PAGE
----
I am pleased to announce that today I am hosting a guest post written by the author of the Jesse Thorpe Mystery Series, Carl Schmidt. The first book in the series, Dead Down East, is both a detective noir and smart screwball comedy rolled into one, and so, unsurprisingly, the topic of today’s post is the use of humour in writing!
I’ve been sitting at my word processor for nearly an hour, alternatively squirming in my chair, rubbing the back of my neck and watching the clock, hoping that somehow, some way, the Great God of Mirth will sidle up and whisper to me the secret of writing with humor – so that I can reveal it to you. After all, that’s my topic.
I’m not really sure how to proceed, but I’m not flustered; I’m pacing myself. And what’s more, I lied about it being an hour; it’s only been ten minutes…so far.
The problem with writing about humor is that the reader is geared up to be amused. This, more or less, puts the writer on the spot. It won’t be good enough to Google the topic and paste up the seven secrets of comedy writing. I read them already, and they didn’t make me laugh. People don’t laugh when while they’re analyzing. To paraphrase Cyndi Lauper, “People just want to have fun.” And besides, if I cut and paste all seven, I’ll get nailed for plagiarism. So I won’t go there. My mission is to make you laugh.
Now…Fear of failure has always been a great motivator for me. So I’ll get myself going with a pep talk. Picture a manic, red-faced football coach at halftime with his team down by twenty-one points, and I’m the quarterback:
‘OK, wise guy,’ coach Dikta yells, looking me right in the eye. ‘You want to sell your book, right? Then you’d better get off your duff and find a way to be funny. Fake it if you have to, but I want to hear a chuckle in the third quarter. Otherwise, the reader will figure out that you don’t know what the hell you’re talking about, and what’s more, she’ll be pissed.’
Jesse Thorpe is the narrator/private detective of my mystery novel, Dead Down East. Jesse has a cheeky sense of humor, which he allows to leak out now and again, not just because he likes to have fun, but also to maintain calm when things get perlious. The first really dicey moment for him occurs in the middle of chapter four, as he is trying to worm his way through an FBI roadblock. In the first draft, I had chosen that moment to insert a rather length internal monologue, to expose the witty side of his nature. I was having so much fun with it that by the time I was done, it was almost fifteen hundred words long. And while I liked the tension it created by suspending a dramatic moment in mid-air – for several pages – eventually I decided that it would be more effective as a prologue for the book. This way, on the very first page, the readers gets a preview of the inner workings of Jesse’s mind, a snapshot of his modus operandi and a quick peak at his girlfriend.
What follows are the first two paragraphs of that prologue. I hope it serves to demonstrate the use of humor in writing, and, most of all, I hope it tickles your funny bone.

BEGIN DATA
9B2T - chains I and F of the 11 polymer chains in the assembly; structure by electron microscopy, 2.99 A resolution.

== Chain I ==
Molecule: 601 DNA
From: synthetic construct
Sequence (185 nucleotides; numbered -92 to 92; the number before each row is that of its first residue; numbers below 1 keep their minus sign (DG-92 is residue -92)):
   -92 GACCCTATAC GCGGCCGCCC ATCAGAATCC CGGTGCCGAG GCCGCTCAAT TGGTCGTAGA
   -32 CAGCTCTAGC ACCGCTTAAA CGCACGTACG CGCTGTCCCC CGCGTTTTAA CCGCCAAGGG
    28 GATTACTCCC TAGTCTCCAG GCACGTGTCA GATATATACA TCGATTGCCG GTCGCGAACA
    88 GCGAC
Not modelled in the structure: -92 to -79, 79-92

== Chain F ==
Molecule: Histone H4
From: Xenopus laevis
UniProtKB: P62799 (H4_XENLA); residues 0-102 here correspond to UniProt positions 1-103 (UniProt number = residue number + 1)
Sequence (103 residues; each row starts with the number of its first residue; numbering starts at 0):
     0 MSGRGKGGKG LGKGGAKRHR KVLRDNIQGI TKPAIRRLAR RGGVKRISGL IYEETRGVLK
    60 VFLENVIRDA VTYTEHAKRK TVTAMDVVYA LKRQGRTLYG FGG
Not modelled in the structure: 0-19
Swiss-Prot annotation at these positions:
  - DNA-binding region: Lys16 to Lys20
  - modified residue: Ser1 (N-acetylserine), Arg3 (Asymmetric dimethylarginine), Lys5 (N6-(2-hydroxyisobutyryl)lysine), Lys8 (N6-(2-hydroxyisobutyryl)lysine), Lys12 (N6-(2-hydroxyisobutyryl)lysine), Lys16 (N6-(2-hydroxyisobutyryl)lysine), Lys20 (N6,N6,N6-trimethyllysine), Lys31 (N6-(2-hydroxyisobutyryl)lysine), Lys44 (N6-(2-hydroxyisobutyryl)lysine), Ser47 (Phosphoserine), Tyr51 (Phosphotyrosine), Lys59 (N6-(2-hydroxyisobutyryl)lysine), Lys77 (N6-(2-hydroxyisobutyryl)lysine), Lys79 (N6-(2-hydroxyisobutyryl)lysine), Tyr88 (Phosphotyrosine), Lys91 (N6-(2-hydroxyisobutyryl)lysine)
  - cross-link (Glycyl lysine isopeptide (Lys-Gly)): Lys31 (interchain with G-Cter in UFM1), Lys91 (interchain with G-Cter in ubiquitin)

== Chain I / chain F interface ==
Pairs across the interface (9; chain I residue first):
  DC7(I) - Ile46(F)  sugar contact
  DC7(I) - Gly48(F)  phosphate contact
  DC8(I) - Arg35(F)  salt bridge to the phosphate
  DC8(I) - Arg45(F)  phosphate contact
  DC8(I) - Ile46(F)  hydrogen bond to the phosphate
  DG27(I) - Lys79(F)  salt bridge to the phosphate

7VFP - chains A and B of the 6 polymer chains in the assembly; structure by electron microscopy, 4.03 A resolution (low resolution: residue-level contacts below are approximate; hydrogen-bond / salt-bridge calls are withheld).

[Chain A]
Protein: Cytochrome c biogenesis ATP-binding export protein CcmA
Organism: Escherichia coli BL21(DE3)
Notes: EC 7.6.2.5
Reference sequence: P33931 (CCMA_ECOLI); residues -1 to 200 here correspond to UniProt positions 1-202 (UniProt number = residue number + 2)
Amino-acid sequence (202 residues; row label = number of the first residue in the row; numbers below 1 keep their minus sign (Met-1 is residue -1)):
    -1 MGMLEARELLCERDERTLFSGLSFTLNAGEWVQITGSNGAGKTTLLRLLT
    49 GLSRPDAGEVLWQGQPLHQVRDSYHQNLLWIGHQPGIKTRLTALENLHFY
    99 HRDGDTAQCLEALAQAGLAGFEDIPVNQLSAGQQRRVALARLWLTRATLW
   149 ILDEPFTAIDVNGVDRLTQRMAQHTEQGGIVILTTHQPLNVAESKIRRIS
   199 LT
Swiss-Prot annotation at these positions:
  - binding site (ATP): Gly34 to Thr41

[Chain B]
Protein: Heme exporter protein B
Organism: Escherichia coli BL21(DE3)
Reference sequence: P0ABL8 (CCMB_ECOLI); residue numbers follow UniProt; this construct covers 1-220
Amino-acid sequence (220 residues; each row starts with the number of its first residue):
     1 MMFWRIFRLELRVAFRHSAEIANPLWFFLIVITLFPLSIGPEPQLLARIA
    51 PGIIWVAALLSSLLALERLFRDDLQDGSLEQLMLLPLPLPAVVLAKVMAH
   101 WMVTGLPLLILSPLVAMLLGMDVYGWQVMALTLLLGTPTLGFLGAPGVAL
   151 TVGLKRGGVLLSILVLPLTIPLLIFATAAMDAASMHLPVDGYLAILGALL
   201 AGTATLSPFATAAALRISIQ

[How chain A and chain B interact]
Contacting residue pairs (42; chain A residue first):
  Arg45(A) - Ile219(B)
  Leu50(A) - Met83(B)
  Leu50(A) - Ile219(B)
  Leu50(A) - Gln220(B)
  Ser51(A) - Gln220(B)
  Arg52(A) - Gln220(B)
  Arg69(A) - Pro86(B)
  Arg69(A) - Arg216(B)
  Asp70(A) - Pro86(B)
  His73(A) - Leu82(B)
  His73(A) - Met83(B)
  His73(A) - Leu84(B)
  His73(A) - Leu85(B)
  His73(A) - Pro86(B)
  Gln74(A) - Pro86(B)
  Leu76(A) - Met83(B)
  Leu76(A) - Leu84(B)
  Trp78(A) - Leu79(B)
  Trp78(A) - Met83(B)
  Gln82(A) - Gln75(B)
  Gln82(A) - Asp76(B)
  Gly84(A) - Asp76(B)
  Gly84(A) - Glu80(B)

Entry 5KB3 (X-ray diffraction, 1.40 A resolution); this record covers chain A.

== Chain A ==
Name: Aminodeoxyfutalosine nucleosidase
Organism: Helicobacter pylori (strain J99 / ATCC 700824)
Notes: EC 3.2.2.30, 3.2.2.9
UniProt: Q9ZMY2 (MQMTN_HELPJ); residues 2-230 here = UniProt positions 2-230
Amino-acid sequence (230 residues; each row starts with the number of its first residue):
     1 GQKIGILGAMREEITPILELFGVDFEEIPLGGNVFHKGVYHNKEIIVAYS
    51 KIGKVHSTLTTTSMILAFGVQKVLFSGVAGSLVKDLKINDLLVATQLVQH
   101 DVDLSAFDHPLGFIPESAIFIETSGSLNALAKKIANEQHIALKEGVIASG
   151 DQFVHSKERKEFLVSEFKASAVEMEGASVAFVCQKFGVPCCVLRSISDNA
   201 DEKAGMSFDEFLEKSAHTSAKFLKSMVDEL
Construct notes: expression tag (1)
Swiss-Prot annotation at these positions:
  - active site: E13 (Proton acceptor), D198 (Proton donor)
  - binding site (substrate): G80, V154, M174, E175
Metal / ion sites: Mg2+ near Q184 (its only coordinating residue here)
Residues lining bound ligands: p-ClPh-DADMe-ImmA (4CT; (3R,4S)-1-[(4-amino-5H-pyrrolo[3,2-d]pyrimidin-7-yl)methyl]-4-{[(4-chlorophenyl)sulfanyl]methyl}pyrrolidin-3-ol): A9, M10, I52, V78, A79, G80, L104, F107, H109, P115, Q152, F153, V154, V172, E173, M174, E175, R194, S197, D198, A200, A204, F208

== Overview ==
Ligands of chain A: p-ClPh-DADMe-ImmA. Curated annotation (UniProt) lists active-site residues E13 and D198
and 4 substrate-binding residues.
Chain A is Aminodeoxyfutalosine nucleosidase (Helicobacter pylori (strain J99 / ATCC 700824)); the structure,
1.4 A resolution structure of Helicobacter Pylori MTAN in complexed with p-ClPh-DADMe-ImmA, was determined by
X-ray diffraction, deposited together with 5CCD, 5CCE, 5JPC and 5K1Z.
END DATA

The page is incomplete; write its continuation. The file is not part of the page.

Apologies and compliments are two remarkably effective devices for disarming adversaries in life and hecklers in bars. If you consider the socially adept people you know, you’ll see they use these two conversational tools frequently and with ease. I remember the first time it fully dawned on me how valuable they could be.
Angele and I had been dating for a couple of weeks. Our next planned event was scheduled for Saturday night. So I was a bit surprised when she arrived unexpectedly at my place on Tuesday evening. I guess she decided that there was something that couldn’t wait until the weekend. The moment she walked through the front door, I began to suspect what that ‘something’ was. She had a gleam in her eyes that scared me from the inside of my nimble imagination right down to my insteps. I surmised that she was either ovulating, or she had a sudden urge for a tour of the Thorpe habitat. I began to mentally review the floor plan of the house. ‘Now, where is my bedroom?’ I thought. ‘I know it was here this morning.’
About the Author
Carl Schmidt is a freelance writer, currently living in Sedona, Arizona. He graduated from Denver University with a degree in mathematics and physics. As a Woodrow Wilson Fellow he studied mathematics at Brown University.
Carl has spent dozens of summers in Maine, on lakes and in woods, and chose it as the setting for Dead Down East because he loves its rugged natural beauty and the charming idiosyncrasies of Mainers. Dead Down East is the first novel in the Jesse Thorpe Mystery Series, which includes A Priestly Affair and Redbone.
Jesse Thorpe, a young private investigator operating out of Augusta, Maine, receives a mysterious phone call from a former client, Cynthia Dumais. She begs to be rescued from a island south of Brunswick, within a mile of were William Lavoilette, the governor of Maine, was assasinated the night before. She insists that her life is in dange, but is unwilling to provide any further information. Reluctnatly, Jesse goes to fetch her.
Within a week, Jesse has three separate clients, each with his, or her, own desperate need to have the murder solved. He assembles a motley team of compadres, including rock band members, a tie-dye psychic and his rousing girlfriend, Angele Boucher, to help him with the case. While the FBI and the Maine State Police investigate political motives, Jesse looks for the woman — Cherchez la Femme — as the trail draws him through the lives, and DNA, of the governor’s former mistresses.